What Is Fixed Nitrogen or Nitrogen Fixation?

How Nitrogen Fixation Works

Bacteria are responsible for about 90% of nitrogen fixation.
Bacteria are responsible for about 90% of nitrogen fixation. US EPA

Question: What Is Fixed Nitrogen or Nitrogen Fixation?

Living organisms need nitrogen to form nucleic acids, proteins, and other molecules. However, the nitrogen gas, N2, in the atmosphere is unavailable for use by most organisms because of the difficulty breaking the triple bond between nitrogen atoms. Nitrogen has to be 'fixed' or bound into another form for animals and plants to use it. Here is a look at what fixed nitrogen is and an explanation of different fixation processes.

Answer: Fixed nitrogen is nitrogen gas, N2, that has been converted to ammonia (NH3, an ammonium ion (NH4, nitrate (NO3, or another nitrogen oxide so that it can be used as a nutrient by living organisms. Nitrogen fixation is a key component of the nitrogen cycle.

How Is Nitrogen Fixed?

Nitrogen may be fixed via natural or synthetic processes. There are two key methods of natural nitrogen fixation:
  • lightning
    Lightning provides energy to react water (H2O) and nitrogen gas (N2) to form nitrates (NO3) and ammonia (NH3). Rain and snow carry these compounds to the surface, where plants use them.
  • bacteria
    Microorganisms that fix nitrogen are known collectively as diazotrophs. Diazotrophs account for about 90% of natural nitrogen fixation. Some diazotrophs are free-living bacteria or blue-green algae, while other diazotrophs exist in symbiosis with protozoa, termites, or plants. Diazotrophs convert nitrogen from the atmosphere into ammonia, which can be converted into nitrates or ammonium compounds. Plants and fungi use the compounds as nutrients. Animals obtain nitrogen by eating plants or animals that eat plants.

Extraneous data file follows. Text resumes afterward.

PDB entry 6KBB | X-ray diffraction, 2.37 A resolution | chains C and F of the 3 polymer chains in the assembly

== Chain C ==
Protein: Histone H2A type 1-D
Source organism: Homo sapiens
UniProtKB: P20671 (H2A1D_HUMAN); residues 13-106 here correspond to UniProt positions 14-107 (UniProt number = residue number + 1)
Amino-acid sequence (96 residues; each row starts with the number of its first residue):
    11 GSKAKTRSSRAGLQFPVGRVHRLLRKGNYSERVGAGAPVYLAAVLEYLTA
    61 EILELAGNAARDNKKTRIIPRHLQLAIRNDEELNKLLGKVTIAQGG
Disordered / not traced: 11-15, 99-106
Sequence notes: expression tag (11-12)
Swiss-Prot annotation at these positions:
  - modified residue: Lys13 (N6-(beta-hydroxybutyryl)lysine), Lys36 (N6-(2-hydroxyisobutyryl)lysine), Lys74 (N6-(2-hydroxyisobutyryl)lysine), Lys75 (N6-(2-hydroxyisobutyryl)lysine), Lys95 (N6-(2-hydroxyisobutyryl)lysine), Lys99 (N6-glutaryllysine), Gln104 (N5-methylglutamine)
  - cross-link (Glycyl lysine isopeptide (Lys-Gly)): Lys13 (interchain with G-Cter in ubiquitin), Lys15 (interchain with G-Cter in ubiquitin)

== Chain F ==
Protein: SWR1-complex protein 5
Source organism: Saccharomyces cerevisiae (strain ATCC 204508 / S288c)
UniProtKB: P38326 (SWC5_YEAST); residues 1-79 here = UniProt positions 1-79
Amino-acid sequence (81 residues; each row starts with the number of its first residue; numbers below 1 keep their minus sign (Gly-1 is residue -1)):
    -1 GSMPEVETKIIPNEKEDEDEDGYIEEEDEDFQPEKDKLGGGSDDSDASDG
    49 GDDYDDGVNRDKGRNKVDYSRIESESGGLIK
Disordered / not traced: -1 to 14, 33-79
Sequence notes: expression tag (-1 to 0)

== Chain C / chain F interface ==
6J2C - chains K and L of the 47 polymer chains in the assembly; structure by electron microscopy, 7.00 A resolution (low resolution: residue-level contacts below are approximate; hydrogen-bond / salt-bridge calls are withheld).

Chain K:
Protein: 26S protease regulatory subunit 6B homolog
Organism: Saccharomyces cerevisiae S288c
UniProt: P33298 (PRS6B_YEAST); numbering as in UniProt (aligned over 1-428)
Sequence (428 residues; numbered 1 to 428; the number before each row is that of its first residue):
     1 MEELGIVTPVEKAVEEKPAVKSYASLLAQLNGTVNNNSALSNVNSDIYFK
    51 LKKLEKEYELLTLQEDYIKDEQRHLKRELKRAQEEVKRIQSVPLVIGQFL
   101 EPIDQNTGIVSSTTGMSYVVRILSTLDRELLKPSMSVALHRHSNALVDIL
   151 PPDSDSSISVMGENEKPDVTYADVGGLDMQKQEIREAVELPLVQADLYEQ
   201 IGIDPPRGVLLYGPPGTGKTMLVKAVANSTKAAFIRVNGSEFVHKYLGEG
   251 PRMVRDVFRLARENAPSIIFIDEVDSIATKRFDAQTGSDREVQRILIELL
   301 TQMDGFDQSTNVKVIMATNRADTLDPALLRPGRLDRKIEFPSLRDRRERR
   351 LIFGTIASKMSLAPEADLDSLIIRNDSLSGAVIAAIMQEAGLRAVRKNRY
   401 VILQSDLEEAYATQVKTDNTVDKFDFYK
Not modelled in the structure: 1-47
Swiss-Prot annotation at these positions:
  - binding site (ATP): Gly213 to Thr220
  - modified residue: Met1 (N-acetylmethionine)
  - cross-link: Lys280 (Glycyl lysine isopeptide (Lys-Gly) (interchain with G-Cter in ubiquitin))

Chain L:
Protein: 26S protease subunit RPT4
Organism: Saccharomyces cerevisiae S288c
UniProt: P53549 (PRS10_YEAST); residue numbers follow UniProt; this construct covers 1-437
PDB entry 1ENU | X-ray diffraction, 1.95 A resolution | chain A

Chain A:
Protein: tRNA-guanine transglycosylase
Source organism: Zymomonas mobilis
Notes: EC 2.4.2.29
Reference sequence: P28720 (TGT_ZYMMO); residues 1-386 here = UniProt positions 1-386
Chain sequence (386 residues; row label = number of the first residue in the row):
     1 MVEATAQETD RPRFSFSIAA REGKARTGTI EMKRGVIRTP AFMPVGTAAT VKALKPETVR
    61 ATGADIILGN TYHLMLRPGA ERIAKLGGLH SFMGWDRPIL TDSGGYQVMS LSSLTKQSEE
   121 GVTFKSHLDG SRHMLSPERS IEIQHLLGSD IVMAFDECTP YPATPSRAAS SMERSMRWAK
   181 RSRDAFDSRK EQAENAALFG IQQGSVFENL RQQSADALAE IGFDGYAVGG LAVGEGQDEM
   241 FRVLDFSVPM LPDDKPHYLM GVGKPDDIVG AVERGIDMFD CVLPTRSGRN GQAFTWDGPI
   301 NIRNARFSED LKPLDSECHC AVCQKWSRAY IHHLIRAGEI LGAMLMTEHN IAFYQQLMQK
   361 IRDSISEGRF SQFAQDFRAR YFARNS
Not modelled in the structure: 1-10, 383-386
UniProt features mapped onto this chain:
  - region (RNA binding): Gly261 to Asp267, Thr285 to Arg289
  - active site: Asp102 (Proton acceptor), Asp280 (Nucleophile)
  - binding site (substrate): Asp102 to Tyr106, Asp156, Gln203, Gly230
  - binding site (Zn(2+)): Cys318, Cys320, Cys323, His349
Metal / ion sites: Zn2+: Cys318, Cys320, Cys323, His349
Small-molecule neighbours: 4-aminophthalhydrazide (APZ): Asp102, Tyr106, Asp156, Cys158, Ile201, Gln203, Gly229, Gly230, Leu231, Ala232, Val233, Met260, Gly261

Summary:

There are multiple synthetic methods for fixing nitrogen:
    • Haber or Haber-Bosch process
      The Haber process or Haber-Bosch process is the most common commercial method of nitrogen fixation and ammonia production. The reaction was described by Fritz Haber, earning him the 1918 Nobel Prize in Chemistry, and adapted for industrial use early in the 20th century by Karl Bosch. In the process, nitrogen and hydrogen are heated and pressurized in a vessel containing an iron catalyst to produce ammonia.
    • cyanamide process
      The cyanamide process forms calcium cyanamide (CaCN2, also known as Nitrolime) from calcium carbide that is heated in a pure nitrogen atmosphere. Calcium cyanamide then is used as a plant fertilizer.
    • electric arc process
      Lord Rayleigh devised the electric arc process in 1895, making it the first synthetic method of fixing nitrogen. The electric arc process fixes nitrogen in a lab in much the same way lightning fixes nitrogen in nature. An electric arc reacts oxygen and nitrogen in air to form nitrogen oxides. The oxide-laden air is bubbled through water to form nitric acid.